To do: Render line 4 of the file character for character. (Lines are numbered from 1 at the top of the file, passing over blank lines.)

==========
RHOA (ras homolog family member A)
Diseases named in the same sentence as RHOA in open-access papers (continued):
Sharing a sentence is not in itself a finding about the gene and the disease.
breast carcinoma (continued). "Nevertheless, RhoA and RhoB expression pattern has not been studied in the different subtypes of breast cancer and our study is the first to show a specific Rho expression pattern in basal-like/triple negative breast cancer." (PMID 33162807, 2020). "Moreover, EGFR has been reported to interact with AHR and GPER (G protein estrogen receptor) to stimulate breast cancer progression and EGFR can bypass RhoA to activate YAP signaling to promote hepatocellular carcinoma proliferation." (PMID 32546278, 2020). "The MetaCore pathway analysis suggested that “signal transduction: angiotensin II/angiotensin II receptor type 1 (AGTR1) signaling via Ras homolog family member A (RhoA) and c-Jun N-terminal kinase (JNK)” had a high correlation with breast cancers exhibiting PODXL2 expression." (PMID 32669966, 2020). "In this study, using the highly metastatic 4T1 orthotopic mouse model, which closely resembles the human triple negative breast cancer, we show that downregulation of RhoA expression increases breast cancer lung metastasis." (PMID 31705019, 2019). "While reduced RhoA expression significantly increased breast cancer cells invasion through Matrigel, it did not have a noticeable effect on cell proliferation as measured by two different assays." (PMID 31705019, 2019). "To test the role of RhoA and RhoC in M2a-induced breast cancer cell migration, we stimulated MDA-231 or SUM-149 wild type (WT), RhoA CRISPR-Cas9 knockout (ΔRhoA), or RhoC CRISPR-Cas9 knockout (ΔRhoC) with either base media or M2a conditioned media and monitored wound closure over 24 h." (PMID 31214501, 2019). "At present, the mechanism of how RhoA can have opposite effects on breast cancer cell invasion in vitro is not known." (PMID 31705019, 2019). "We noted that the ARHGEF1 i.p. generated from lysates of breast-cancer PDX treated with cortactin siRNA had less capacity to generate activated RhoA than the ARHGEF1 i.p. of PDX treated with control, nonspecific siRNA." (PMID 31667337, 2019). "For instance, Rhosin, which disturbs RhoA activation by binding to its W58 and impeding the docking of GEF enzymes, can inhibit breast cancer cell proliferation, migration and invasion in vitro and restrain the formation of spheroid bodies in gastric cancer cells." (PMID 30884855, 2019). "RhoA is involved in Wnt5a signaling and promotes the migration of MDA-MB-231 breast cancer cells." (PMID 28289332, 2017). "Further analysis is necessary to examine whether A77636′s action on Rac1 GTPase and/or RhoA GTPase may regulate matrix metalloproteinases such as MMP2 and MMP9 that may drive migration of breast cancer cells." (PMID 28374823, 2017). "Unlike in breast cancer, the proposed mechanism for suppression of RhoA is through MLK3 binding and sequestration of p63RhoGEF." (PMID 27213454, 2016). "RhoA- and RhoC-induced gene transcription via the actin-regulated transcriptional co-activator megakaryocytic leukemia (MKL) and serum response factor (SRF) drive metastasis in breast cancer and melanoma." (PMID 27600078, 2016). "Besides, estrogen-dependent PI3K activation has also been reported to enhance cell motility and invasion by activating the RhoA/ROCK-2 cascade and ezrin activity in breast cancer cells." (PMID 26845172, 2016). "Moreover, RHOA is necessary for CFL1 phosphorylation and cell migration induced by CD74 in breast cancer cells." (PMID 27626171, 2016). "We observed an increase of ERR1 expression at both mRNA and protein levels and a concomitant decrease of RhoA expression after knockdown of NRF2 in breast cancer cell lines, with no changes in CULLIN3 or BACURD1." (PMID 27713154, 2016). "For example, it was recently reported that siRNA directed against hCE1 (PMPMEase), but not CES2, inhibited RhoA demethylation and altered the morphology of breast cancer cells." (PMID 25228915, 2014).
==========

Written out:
breast carcinoma (continued). "Nevertheless, RhoA and RhoB expression pattern has not been studied in the different subtypes of breast cancer and our study is the first to show a specific Rho expression pattern in basal-like/triple negative breast cancer." (PMID 33162807, 2020). "Moreover, EGFR has been reported to interact with AHR and GPER (G protein estrogen receptor) to stimulate breast cancer progression and EGFR can bypass RhoA to activate YAP signaling to promote hepatocellular carcinoma proliferation." (PMID 32546278, 2020). "The MetaCore pathway analysis suggested that “signal transduction: angiotensin II/angiotensin II receptor type 1 (AGTR1) signaling via Ras homolog family member A (RhoA) and c-Jun N-terminal kinase (JNK)” had a high correlation with breast cancers exhibiting PODXL2 expression." (PMID 32669966, 2020). "In this study, using the highly metastatic 4T1 orthotopic mouse model, which closely resembles the human triple negative breast cancer, we show that downregulation of RhoA expression increases breast cancer lung metastasis." (PMID 31705019, 2019). "While reduced RhoA expression significantly increased breast cancer cells invasion through Matrigel, it did not have a noticeable effect on cell proliferation as measured by two different assays." (PMID 31705019, 2019). "To test the role of RhoA and RhoC in M2a-induced breast cancer cell migration, we stimulated MDA-231 or SUM-149 wild type (WT), RhoA CRISPR-Cas9 knockout (ΔRhoA), or RhoC CRISPR-Cas9 knockout (ΔRhoC) with either base media or M2a conditioned media and monitored wound closure over 24 h." (PMID 31214501, 2019). "At present, the mechanism of how RhoA can have opposite effects on breast cancer cell invasion in vitro is not known." (PMID 31705019, 2019). "We noted that the ARHGEF1 i.p. generated from lysates of breast-cancer PDX treated with cortactin siRNA had less capacity to generate activated RhoA than the ARHGEF1 i.p. of PDX treated with control, nonspecific siRNA." (PMID 31667337, 2019). "For instance, Rhosin, which disturbs RhoA activation by binding to its W58 and impeding the docking of GEF enzymes, can inhibit breast cancer cell proliferation, migration and invasion in vitro and restrain the formation of spheroid bodies in gastric cancer cells." (PMID 30884855, 2019). "RhoA is involved in Wnt5a signaling and promotes the migration of MDA-MB-231 breast cancer cells." (PMID 28289332, 2017). "Further analysis is necessary to examine whether A77636′s action on Rac1 GTPase and/or RhoA GTPase may regulate matrix metalloproteinases such as MMP2 and MMP9 that may drive migration of breast cancer cells." (PMID 28374823, 2017). "Unlike in breast cancer, the proposed mechanism for suppression of RhoA is through MLK3 binding and sequestration of p63RhoGEF." (PMID 27213454, 2016). "RhoA- and RhoC-induced gene transcription via the actin-regulated transcriptional co-activator megakaryocytic leukemia (MKL) and serum response factor (SRF) drive metastasis in breast cancer and melanoma." (PMID 27600078, 2016). "Besides, estrogen-dependent PI3K activation has also been reported to enhance cell motility and invasion by activating the RhoA/ROCK-2 cascade and ezrin activity in breast cancer cells." (PMID 26845172, 2016). "Moreover, RHOA is necessary for CFL1 phosphorylation and cell migration induced by CD74 in breast cancer cells." (PMID 27626171, 2016). "We observed an increase of ERR1 expression at both mRNA and protein levels and a concomitant decrease of RhoA expression after knockdown of NRF2 in breast cancer cell lines, with no changes in CULLIN3 or BACURD1." (PMID 27713154, 2016). "For example, it was recently reported that siRNA directed against hCE1 (PMPMEase), but not CES2, inhibited RhoA demethylation and altered the morphology of breast cancer cells." (PMID 25228915, 2014).